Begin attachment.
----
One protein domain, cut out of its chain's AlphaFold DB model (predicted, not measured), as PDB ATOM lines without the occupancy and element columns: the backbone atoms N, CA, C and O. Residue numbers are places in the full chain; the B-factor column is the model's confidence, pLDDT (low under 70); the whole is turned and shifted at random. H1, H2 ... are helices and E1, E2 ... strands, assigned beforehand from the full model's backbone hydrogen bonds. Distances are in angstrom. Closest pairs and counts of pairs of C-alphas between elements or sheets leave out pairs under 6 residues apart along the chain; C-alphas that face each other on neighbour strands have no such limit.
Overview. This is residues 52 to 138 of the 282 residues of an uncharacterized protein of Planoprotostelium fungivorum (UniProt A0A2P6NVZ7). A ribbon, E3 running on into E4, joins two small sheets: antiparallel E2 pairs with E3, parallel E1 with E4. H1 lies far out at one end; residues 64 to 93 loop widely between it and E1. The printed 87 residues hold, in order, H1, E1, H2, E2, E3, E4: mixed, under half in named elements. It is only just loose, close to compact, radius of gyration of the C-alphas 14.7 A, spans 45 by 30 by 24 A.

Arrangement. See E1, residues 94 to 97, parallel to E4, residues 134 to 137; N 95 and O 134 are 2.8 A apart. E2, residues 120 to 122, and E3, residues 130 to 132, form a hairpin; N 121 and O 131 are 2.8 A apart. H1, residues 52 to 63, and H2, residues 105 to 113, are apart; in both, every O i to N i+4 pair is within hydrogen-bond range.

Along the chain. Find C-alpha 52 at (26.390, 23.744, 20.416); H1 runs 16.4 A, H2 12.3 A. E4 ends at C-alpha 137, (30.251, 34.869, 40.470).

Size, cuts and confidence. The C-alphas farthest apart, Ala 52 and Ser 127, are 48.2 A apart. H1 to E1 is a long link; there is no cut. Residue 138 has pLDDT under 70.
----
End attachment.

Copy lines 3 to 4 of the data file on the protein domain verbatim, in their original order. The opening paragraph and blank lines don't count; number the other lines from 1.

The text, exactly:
Along the chain. Find C-alpha 52 at (26.390, 23.744, 20.416); H1 runs 16.4 A, H2 12.3 A. E4 ends at C-alpha 137, (30.251, 34.869, 40.470).

Size, cuts and confidence. The C-alphas farthest apart, Ala 52 and Ser 127, are 48.2 A apart. H1 to E1 is a long link; there is no cut. Residue 138 has pLDDT under 70.